What Is Difference Between Jam And Preserves? Or are they pretty much the same thing? Find out what makes up jam and preserves and if there’s any difference between the two.
The difference between jam and preserves is not much. They are both mostly the same thing. So much so that the names are often even used interchangeably. Although they are mostly the same thing, there are some minor differences, the main one being chunkiness of fruit. Both jam and preserves have a fruit to sugar ratio of 50:50.
Jam is made from fruit that has been mixed with sugar and preserved. Sometimes in the preservation process pectin is used as well, but in some cases it is not used. Some fruit has pectin and will not need any added to the mixture, while others will require it to be added in addition to the fruit and sugar. What pectin does is allows fruit to thicken and set once it has been boiled. This is what makes jam thick and sets it up like jello.
Jam is also made into freezer jam. This is mostly the same as regular jam. The only difference is that freezer jam is cooked faster and then stored in the freezer so that it has a fresher fruit taste to it.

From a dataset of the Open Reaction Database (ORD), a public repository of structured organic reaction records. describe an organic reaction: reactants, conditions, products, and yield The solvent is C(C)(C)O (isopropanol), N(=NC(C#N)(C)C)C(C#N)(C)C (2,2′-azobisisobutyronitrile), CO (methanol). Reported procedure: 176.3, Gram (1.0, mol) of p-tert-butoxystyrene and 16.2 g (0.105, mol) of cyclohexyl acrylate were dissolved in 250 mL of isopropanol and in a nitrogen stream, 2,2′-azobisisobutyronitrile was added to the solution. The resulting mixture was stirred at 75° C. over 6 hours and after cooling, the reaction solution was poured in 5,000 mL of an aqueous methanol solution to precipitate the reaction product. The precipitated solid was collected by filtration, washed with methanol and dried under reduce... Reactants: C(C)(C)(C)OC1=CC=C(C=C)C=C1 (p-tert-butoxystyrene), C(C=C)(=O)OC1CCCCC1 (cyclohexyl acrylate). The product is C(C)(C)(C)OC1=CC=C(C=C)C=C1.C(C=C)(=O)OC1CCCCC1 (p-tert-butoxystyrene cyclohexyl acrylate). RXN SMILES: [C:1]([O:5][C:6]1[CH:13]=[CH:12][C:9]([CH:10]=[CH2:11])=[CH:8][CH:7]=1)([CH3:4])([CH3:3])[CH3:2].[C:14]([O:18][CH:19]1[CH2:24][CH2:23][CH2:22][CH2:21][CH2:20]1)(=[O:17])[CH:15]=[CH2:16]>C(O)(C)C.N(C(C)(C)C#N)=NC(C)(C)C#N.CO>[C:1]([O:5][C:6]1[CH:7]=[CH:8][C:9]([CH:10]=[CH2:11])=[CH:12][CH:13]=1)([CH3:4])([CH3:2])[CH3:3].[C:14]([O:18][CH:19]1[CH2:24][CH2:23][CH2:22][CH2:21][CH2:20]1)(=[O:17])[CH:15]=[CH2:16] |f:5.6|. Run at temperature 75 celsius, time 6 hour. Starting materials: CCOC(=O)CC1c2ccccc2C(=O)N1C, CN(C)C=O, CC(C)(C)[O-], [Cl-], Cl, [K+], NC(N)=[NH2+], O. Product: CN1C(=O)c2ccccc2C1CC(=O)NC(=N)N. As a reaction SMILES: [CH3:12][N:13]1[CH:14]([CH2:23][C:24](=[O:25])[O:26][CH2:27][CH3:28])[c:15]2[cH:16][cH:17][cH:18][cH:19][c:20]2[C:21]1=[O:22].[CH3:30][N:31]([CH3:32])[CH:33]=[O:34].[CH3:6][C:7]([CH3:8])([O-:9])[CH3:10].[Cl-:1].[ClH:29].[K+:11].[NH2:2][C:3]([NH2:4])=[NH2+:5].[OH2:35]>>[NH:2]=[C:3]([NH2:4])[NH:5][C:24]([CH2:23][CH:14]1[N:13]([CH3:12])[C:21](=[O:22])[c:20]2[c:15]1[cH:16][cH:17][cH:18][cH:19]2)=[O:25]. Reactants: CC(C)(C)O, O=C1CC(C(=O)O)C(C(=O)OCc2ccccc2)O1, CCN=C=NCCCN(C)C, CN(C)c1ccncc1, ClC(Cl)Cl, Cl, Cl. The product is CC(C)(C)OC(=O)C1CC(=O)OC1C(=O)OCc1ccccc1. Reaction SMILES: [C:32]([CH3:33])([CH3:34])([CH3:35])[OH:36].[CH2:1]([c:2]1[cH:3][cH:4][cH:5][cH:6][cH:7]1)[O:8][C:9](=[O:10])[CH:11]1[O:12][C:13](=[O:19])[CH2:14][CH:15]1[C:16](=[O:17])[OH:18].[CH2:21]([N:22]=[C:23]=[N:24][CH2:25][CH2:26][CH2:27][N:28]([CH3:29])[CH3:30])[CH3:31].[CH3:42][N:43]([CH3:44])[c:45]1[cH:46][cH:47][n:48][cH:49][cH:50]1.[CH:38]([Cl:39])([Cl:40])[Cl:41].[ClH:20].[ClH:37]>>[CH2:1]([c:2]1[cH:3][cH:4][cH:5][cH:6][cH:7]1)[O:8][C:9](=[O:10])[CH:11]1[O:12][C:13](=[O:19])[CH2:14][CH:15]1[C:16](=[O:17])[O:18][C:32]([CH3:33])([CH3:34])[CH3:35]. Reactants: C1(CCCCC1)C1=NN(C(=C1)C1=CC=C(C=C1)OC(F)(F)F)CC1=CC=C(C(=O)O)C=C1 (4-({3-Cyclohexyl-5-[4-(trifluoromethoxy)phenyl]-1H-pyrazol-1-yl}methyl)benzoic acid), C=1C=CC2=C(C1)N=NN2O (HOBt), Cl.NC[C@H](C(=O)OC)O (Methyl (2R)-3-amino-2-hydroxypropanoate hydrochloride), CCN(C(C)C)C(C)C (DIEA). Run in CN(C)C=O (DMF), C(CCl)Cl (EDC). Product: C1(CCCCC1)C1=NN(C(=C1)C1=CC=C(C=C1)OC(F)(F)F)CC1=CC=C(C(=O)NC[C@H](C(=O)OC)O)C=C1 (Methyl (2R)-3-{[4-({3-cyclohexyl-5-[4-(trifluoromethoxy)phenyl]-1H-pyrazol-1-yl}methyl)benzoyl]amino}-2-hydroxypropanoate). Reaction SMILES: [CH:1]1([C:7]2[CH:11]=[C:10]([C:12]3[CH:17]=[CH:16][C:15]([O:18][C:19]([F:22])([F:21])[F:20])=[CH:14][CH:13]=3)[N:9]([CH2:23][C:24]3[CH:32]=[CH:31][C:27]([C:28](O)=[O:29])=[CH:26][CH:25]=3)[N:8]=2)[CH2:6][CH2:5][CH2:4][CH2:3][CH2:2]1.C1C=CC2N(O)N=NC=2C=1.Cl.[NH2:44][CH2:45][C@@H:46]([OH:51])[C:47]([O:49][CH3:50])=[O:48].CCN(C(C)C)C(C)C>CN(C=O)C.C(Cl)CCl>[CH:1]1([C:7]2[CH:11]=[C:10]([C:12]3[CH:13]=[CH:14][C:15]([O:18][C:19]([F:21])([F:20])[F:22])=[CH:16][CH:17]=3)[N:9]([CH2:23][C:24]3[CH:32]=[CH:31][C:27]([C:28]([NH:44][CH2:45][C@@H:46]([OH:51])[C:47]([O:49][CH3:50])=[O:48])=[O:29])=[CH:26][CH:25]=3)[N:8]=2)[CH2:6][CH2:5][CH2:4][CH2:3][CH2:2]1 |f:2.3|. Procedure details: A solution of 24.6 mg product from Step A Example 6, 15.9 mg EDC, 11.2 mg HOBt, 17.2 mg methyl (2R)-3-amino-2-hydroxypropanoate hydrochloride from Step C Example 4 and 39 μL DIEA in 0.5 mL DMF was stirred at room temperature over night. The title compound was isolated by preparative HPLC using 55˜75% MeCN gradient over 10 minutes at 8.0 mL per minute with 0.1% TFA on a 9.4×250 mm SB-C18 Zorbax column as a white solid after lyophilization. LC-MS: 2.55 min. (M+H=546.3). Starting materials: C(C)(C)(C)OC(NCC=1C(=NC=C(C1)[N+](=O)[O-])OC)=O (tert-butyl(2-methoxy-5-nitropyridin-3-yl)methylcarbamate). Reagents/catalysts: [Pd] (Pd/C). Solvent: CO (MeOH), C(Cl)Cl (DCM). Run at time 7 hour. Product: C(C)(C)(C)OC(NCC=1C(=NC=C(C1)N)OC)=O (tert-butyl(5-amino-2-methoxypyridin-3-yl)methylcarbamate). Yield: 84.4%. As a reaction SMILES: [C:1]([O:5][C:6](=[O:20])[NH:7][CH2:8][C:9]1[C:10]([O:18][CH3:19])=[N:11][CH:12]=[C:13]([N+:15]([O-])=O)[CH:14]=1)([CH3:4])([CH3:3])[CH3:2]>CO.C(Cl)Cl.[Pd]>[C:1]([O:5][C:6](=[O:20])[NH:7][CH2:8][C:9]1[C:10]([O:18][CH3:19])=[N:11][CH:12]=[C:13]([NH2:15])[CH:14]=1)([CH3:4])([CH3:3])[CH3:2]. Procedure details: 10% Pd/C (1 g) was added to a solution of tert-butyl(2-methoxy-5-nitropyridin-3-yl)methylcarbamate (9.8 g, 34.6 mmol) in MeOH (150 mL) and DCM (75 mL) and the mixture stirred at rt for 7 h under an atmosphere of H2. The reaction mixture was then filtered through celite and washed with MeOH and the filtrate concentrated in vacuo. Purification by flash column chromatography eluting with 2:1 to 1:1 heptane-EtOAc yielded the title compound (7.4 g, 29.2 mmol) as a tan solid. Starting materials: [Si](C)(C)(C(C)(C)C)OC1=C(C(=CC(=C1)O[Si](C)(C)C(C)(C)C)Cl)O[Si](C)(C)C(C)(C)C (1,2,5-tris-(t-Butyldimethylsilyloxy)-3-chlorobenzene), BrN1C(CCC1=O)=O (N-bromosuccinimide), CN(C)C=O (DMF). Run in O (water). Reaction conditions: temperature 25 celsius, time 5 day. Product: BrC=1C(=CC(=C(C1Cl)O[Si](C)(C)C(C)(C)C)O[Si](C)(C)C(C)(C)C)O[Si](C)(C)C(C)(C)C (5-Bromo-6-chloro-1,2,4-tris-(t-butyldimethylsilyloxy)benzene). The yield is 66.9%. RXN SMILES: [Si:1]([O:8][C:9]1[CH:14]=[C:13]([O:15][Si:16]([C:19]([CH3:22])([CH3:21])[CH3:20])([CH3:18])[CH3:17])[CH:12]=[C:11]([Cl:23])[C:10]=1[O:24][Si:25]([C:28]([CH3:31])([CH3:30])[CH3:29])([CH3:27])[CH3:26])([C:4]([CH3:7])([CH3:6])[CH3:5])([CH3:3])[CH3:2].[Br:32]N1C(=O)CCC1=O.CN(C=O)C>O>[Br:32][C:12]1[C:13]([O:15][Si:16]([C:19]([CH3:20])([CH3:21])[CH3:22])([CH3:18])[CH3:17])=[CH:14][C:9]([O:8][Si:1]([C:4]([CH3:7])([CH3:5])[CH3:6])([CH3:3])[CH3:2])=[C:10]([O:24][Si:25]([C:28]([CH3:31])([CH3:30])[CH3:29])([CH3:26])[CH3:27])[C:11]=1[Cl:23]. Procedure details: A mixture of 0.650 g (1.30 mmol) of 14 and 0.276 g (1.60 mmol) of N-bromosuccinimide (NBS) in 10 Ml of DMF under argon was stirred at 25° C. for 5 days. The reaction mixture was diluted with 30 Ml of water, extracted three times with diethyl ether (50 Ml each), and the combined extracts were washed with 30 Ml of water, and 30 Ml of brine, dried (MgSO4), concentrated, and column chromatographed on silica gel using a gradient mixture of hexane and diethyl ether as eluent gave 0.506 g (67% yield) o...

Preserves are cooked in the same way as jam. The main difference with preserves is that most jams have small chunks in them, but preserves have larger pieces, if not whole pieces of fruit in them. Therefore, the texture is different.
Although the terms for jam and preserves are often used interchangeably, there are a few minor differences. The main difference between the two is that while preserves are usually made with large pieces or whole pieces of fruit, jam uses pieces of fruit that have been chopped or crushed up smaller. Otherwise, the two are very similar.
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